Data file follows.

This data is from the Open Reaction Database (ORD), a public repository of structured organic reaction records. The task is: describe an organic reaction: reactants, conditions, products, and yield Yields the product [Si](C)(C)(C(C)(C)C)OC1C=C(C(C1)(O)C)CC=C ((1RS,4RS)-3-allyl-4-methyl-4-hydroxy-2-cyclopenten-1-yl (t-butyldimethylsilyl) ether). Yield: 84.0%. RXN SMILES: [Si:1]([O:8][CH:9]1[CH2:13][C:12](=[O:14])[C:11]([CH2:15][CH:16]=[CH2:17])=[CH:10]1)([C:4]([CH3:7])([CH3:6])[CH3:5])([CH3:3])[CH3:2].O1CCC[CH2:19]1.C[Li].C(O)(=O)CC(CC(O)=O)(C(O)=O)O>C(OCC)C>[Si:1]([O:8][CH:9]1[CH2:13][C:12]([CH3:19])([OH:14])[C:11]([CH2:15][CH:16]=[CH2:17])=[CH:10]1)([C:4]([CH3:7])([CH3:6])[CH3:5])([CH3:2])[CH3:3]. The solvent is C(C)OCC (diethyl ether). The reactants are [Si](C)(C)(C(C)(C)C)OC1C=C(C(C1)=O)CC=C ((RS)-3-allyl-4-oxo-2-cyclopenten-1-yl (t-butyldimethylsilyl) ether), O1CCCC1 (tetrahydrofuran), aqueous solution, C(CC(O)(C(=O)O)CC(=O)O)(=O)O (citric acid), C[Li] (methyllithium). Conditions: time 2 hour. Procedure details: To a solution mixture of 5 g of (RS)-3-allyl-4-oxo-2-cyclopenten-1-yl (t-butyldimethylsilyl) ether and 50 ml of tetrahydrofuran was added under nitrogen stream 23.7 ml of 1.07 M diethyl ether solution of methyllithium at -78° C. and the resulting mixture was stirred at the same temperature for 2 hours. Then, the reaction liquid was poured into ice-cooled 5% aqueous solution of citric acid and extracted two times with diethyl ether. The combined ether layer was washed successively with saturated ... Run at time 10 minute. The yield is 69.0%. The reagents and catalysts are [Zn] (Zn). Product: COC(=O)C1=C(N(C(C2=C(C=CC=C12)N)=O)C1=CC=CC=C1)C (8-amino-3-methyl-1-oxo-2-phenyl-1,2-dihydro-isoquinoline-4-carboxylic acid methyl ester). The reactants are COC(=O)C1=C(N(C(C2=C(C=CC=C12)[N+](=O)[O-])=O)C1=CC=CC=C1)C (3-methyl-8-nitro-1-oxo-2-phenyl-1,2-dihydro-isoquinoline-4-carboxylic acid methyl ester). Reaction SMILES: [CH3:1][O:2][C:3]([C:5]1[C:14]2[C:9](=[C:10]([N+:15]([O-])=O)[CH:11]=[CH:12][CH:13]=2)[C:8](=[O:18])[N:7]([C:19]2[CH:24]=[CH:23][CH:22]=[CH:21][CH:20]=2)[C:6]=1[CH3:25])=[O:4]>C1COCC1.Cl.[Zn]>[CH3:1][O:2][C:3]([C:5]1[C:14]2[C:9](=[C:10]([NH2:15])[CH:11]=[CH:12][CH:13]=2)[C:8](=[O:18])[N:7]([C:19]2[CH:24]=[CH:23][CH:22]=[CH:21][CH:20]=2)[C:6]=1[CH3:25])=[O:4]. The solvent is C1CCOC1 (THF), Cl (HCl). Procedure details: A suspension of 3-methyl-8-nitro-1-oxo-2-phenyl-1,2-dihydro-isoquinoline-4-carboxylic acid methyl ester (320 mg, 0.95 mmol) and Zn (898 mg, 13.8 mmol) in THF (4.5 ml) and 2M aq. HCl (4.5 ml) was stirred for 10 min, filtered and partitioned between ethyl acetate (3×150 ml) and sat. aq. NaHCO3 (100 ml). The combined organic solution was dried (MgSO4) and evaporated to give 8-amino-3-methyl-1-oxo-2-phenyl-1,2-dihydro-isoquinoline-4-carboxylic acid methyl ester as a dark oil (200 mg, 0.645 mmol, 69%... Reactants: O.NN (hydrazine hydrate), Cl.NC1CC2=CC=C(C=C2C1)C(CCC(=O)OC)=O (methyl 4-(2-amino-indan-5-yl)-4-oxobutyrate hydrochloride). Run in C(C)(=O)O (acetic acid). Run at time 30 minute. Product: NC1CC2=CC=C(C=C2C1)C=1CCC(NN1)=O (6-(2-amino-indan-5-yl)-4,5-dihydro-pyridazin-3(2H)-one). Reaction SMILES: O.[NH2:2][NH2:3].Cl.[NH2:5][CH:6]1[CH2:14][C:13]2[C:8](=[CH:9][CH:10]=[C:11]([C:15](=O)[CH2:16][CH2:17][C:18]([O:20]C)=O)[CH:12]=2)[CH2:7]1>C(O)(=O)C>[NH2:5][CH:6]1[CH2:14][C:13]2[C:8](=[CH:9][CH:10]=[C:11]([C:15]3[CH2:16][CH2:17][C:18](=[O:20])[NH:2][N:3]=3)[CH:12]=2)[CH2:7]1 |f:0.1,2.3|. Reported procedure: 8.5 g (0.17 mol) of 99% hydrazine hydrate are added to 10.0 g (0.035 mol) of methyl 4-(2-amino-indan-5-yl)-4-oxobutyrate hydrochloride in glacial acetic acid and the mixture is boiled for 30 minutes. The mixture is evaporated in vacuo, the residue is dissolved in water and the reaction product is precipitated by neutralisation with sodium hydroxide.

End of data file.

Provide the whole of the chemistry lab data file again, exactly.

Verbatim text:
This data is from the Open Reaction Database (ORD), a public repository of structured organic reaction records. The task is: describe an organic reaction: reactants, conditions, products, and yield Yields the product [Si](C)(C)(C(C)(C)C)OC1C=C(C(C1)(O)C)CC=C ((1RS,4RS)-3-allyl-4-methyl-4-hydroxy-2-cyclopenten-1-yl (t-butyldimethylsilyl) ether). Yield: 84.0%. RXN SMILES: [Si:1]([O:8][CH:9]1[CH2:13][C:12](=[O:14])[C:11]([CH2:15][CH:16]=[CH2:17])=[CH:10]1)([C:4]([CH3:7])([CH3:6])[CH3:5])([CH3:3])[CH3:2].O1CCC[CH2:19]1.C[Li].C(O)(=O)CC(CC(O)=O)(C(O)=O)O>C(OCC)C>[Si:1]([O:8][CH:9]1[CH2:13][C:12]([CH3:19])([OH:14])[C:11]([CH2:15][CH:16]=[CH2:17])=[CH:10]1)([C:4]([CH3:7])([CH3:6])[CH3:5])([CH3:2])[CH3:3]. The solvent is C(C)OCC (diethyl ether). The reactants are [Si](C)(C)(C(C)(C)C)OC1C=C(C(C1)=O)CC=C ((RS)-3-allyl-4-oxo-2-cyclopenten-1-yl (t-butyldimethylsilyl) ether), O1CCCC1 (tetrahydrofuran), aqueous solution, C(CC(O)(C(=O)O)CC(=O)O)(=O)O (citric acid), C[Li] (methyllithium). Conditions: time 2 hour. Procedure details: To a solution mixture of 5 g of (RS)-3-allyl-4-oxo-2-cyclopenten-1-yl (t-butyldimethylsilyl) ether and 50 ml of tetrahydrofuran was added under nitrogen stream 23.7 ml of 1.07 M diethyl ether solution of methyllithium at -78° C. and the resulting mixture was stirred at the same temperature for 2 hours. Then, the reaction liquid was poured into ice-cooled 5% aqueous solution of citric acid and extracted two times with diethyl ether. The combined ether layer was washed successively with saturated ... Run at time 10 minute. The yield is 69.0%. The reagents and catalysts are [Zn] (Zn). Product: COC(=O)C1=C(N(C(C2=C(C=CC=C12)N)=O)C1=CC=CC=C1)C (8-amino-3-methyl-1-oxo-2-phenyl-1,2-dihydro-isoquinoline-4-carboxylic acid methyl ester). The reactants are COC(=O)C1=C(N(C(C2=C(C=CC=C12)[N+](=O)[O-])=O)C1=CC=CC=C1)C (3-methyl-8-nitro-1-oxo-2-phenyl-1,2-dihydro-isoquinoline-4-carboxylic acid methyl ester). Reaction SMILES: [CH3:1][O:2][C:3]([C:5]1[C:14]2[C:9](=[C:10]([N+:15]([O-])=O)[CH:11]=[CH:12][CH:13]=2)[C:8](=[O:18])[N:7]([C:19]2[CH:24]=[CH:23][CH:22]=[CH:21][CH:20]=2)[C:6]=1[CH3:25])=[O:4]>C1COCC1.Cl.[Zn]>[CH3:1][O:2][C:3]([C:5]1[C:14]2[C:9](=[C:10]([NH2:15])[CH:11]=[CH:12][CH:13]=2)[C:8](=[O:18])[N:7]([C:19]2[CH:24]=[CH:23][CH:22]=[CH:21][CH:20]=2)[C:6]=1[CH3:25])=[O:4]. The solvent is C1CCOC1 (THF), Cl (HCl). Procedure details: A suspension of 3-methyl-8-nitro-1-oxo-2-phenyl-1,2-dihydro-isoquinoline-4-carboxylic acid methyl ester (320 mg, 0.95 mmol) and Zn (898 mg, 13.8 mmol) in THF (4.5 ml) and 2M aq. HCl (4.5 ml) was stirred for 10 min, filtered and partitioned between ethyl acetate (3×150 ml) and sat. aq. NaHCO3 (100 ml). The combined organic solution was dried (MgSO4) and evaporated to give 8-amino-3-methyl-1-oxo-2-phenyl-1,2-dihydro-isoquinoline-4-carboxylic acid methyl ester as a dark oil (200 mg, 0.645 mmol, 69%... Reactants: O.NN (hydrazine hydrate), Cl.NC1CC2=CC=C(C=C2C1)C(CCC(=O)OC)=O (methyl 4-(2-amino-indan-5-yl)-4-oxobutyrate hydrochloride). Run in C(C)(=O)O (acetic acid). Run at time 30 minute. Product: NC1CC2=CC=C(C=C2C1)C=1CCC(NN1)=O (6-(2-amino-indan-5-yl)-4,5-dihydro-pyridazin-3(2H)-one). Reaction SMILES: O.[NH2:2][NH2:3].Cl.[NH2:5][CH:6]1[CH2:14][C:13]2[C:8](=[CH:9][CH:10]=[C:11]([C:15](=O)[CH2:16][CH2:17][C:18]([O:20]C)=O)[CH:12]=2)[CH2:7]1>C(O)(=O)C>[NH2:5][CH:6]1[CH2:14][C:13]2[C:8](=[CH:9][CH:10]=[C:11]([C:15]3[CH2:16][CH2:17][C:18](=[O:20])[NH:2][N:3]=3)[CH:12]=2)[CH2:7]1 |f:0.1,2.3|. Reported procedure: 8.5 g (0.17 mol) of 99% hydrazine hydrate are added to 10.0 g (0.035 mol) of methyl 4-(2-amino-indan-5-yl)-4-oxobutyrate hydrochloride in glacial acetic acid and the mixture is boiled for 30 minutes. The mixture is evaporated in vacuo, the residue is dissolved in water and the reaction product is precipitated by neutralisation with sodium hydroxide.